Tuesday, June 12, 2012

Why I Write What I Write

I wrote this blog post for someone else's blog a while ago. I think it's important to repost it every so often so readers understand.

When people find out what I write about, they sometimes ask why in the world I write about depressing tough topics such as addictions, abusive relationships, rape, teen pregnancy, or medical conditions. My husband is actually one of these people. I suppose it does take a certain type of person to love my books.

So, what’s the answer, you ask? Why did I start writing about these subjects? There are a number of reasons. As a teen, I enjoyed reading young adult edgy dramas and medical dramas, but there weren’t enough of them. They were taboo. Parents didn’t want their teens reading about hard topics, so there weren’t a lot of them. Knowing that these subjects are important to teens, I started writing more.

I love drama. I also love the thought that I might be helping someone out there who has one of these problems. I can’t count the number of times I looked for a book as a teen that dealt with one of the problems I was facing. The times when I did find one, I bonded with the characters and I didn’t feel alone anymore. Things like this happen to teens out there, someone needs to write about them. I hope my books reach teens who are looking for that feeling.

Some of my favorite books dealt with a teen facing death, usually because of cancer. I decided to go beyond cancer and wrote about epilepsy, a medical condition not a lot of teens know about. I also wrote about needing a heart transplant.

My first eBook, Damaged: Natalie’s Story is about a teen with a violent boyfriend who finds herself in the hospital after one of his attacks. She has to deal with all the physical and emotional damage that he caused.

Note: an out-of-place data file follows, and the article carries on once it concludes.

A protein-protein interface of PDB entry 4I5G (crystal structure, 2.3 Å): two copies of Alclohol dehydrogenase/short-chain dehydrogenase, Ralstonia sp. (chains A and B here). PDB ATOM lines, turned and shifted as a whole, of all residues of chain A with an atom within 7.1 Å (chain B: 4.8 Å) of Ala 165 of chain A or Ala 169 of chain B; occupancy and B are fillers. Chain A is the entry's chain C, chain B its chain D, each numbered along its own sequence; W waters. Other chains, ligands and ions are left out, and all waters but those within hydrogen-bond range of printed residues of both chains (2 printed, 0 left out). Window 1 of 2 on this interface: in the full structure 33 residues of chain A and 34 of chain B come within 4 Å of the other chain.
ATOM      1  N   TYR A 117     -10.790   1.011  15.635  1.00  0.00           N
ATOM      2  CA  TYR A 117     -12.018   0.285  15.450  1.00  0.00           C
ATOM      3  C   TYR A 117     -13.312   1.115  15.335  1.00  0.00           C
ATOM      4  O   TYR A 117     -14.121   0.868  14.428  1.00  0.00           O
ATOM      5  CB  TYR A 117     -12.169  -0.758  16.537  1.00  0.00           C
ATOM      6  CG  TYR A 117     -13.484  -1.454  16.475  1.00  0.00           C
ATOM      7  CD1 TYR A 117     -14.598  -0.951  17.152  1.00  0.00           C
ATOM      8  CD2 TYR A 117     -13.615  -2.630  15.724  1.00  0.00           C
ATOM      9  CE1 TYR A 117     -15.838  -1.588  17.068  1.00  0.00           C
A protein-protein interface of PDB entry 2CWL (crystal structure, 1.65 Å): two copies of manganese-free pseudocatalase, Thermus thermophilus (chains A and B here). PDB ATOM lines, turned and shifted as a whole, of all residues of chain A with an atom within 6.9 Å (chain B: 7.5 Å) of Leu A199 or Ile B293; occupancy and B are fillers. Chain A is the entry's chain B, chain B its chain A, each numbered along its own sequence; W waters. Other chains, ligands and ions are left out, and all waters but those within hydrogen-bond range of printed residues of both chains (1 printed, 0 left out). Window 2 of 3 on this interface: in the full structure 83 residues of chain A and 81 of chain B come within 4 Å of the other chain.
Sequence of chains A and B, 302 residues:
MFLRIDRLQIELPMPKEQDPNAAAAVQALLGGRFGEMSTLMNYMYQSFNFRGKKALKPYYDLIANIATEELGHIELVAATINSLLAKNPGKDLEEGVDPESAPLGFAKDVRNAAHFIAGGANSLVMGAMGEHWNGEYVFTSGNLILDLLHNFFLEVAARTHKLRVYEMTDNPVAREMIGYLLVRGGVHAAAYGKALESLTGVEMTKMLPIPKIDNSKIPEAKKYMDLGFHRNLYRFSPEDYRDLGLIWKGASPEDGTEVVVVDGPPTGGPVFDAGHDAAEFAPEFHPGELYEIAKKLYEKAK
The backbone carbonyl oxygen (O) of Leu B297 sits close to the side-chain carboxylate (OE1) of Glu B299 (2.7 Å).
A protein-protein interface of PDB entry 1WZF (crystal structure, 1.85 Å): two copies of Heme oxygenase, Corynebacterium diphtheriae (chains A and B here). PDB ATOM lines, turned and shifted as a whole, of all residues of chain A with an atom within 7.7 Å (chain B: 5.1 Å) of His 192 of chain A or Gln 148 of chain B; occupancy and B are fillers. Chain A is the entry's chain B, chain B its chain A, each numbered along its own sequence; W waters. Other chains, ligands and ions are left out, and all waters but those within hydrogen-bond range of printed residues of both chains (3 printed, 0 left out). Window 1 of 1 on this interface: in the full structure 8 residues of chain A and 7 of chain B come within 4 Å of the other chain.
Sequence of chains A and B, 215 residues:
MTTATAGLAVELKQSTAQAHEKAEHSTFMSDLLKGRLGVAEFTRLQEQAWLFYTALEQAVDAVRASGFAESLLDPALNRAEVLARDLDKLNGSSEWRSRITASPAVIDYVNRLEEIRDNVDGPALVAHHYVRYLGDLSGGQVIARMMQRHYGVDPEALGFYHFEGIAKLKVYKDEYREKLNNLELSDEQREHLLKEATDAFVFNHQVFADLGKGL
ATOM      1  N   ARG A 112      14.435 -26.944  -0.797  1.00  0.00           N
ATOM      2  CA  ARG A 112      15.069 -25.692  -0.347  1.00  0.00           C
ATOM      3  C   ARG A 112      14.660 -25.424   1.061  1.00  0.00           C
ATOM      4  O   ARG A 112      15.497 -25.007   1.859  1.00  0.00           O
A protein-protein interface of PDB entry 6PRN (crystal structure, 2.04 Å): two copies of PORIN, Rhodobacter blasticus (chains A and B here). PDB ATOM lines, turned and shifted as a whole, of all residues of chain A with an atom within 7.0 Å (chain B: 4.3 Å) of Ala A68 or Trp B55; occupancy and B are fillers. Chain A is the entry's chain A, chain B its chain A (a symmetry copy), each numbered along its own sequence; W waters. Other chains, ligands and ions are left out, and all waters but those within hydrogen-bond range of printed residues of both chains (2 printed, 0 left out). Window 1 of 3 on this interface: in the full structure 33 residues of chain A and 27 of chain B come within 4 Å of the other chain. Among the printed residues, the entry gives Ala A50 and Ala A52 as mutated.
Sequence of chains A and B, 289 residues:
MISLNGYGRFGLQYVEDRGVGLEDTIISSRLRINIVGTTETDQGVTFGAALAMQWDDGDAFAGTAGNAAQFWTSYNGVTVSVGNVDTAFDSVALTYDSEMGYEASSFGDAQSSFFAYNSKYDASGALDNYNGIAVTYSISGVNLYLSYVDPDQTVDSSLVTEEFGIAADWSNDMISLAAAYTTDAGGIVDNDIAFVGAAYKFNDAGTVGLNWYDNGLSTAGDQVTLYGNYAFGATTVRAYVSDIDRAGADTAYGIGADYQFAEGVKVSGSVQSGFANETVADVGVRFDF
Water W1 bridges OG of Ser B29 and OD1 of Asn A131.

Two of my books are a little closer to home. Before I finished writing my epilepsy book, Teagan’s Story: Her Battle With Epilepsy, I found out a friend’s daughter had a form of epilepsy and decided to dedicate the book to her. I hope that my book helps create awareness for this condition.

My third book, If I Die Young, is about a teen needing a heart transplant. Many people in my family have heart problems including one of my daughters and myself. One of my family members just had a heart transplant. When I released this book, I matched the sales for the first ten books and donated it to The Children’s Heart Foundation.

My fourth book, The Ultimate Sacrifice, is a paranormal, but I do touch on rape in it.

In my sixth book, Lost and Found, my main character deals with sexual abuse, drug addiction, foster homes, and teen pregnancy.

I have unfinished books that deal with car accidents, paralysis, pregnancy, cutting, running away – all very challenging subjects to write and read about, but all very important nonetheless.

I guess the answer to the question why do I choose the subjects I write about is to help someone in that situation. If I can help just one person for each book I write, writing the book was worth it.


  1. I think it's hard to find books that help start those ever-hard conversations. I am grateful to see you tackle the tough topics!

    And I agree with you- If I can help just one person, than I have succeeded!

  2. Totally agree with your view -- these are subjects no one wants to discuss, but they are real situations that can and do happen to real people. Acting like these issues (depression, suicide, abuse, etc) don't exist doesn't fix the problem. Books like yours can open a line of healthy dialogue.

    I'm a new follower here: I found your blog via bookblogs. Mine is nickieanderson.blogspot.com